Food banks are overrun and hunger in America is as rampant as the food we waste. As a young girl, Christine Schoefer saw the difference between too little and too much.
I wanted an apple for my morning muesli but the only one left had three soft brown spots. Normally, I would have tossed it out. But these were COVID-19 times. And I was doubly hobbled because a freak fall had broken my fibula bone. I needed an orthopedic boot just to stand up. Forget making a quick trip to the store.
I cut the blemishes away and grated my apple. It was delicious. And it made me think: How did I become someone who threw away food so easily?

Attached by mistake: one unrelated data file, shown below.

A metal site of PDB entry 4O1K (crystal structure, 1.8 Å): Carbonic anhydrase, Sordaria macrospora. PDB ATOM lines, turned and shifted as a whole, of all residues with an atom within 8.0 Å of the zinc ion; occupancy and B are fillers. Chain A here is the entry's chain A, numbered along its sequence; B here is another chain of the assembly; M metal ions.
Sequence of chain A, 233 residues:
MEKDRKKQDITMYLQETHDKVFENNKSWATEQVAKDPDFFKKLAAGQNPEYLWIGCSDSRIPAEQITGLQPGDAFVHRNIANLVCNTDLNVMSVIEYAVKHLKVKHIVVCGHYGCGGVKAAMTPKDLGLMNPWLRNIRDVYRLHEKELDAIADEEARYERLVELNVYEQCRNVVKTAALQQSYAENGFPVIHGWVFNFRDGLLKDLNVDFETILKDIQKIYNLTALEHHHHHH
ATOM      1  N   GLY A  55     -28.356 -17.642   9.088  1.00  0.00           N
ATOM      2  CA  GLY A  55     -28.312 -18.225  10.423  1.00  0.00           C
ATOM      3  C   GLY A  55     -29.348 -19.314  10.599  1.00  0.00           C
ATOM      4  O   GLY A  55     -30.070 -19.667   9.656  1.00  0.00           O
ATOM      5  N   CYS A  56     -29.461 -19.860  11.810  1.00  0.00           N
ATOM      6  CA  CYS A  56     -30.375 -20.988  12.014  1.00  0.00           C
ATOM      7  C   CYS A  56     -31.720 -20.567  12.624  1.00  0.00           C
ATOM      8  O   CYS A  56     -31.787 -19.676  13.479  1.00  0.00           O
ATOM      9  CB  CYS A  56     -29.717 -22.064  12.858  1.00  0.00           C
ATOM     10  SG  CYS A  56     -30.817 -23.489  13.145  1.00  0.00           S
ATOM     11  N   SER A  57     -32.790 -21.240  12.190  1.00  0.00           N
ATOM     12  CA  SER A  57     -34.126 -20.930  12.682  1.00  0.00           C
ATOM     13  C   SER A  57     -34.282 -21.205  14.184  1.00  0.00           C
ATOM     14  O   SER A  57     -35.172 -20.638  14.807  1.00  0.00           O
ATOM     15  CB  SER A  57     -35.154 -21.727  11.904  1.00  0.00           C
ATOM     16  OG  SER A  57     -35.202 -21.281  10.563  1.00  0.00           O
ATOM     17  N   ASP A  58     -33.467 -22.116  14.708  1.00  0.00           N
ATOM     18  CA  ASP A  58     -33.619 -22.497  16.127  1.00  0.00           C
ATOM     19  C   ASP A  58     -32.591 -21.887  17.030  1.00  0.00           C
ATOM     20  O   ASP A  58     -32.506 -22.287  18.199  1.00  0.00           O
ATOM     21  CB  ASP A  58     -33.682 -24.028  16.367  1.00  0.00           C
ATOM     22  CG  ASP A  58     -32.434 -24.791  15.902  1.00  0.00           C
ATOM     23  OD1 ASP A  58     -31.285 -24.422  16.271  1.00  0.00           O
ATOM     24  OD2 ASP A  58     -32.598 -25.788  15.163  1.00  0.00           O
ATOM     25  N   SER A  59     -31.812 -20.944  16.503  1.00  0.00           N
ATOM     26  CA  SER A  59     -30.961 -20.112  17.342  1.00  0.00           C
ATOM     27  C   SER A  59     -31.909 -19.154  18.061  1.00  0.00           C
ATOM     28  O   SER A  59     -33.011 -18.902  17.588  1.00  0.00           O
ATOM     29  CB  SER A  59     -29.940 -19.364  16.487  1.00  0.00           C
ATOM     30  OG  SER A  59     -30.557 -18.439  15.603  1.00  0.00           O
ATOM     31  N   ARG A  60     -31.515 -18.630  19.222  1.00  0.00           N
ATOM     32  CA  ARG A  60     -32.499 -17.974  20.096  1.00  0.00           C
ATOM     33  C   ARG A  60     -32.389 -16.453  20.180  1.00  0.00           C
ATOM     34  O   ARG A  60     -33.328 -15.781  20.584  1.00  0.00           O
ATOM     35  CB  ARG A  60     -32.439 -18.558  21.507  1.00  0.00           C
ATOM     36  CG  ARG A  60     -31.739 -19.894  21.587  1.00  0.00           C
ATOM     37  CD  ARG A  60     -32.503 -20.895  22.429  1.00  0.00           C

Growing up in Berlin in the long shadow of World War II, I learned that food was precious. Nothing was tossed out. Every plate was cleared.
My mother shopped with just a string bag. Then she remarried and we moved to the United States. The neighborhood supermarket in St. Paul was a miracle; shelves of cereal boxes, pyramids of canned peas, piles of watermelons, an expanse of red meats, stacks of candy bars. I was awestruck.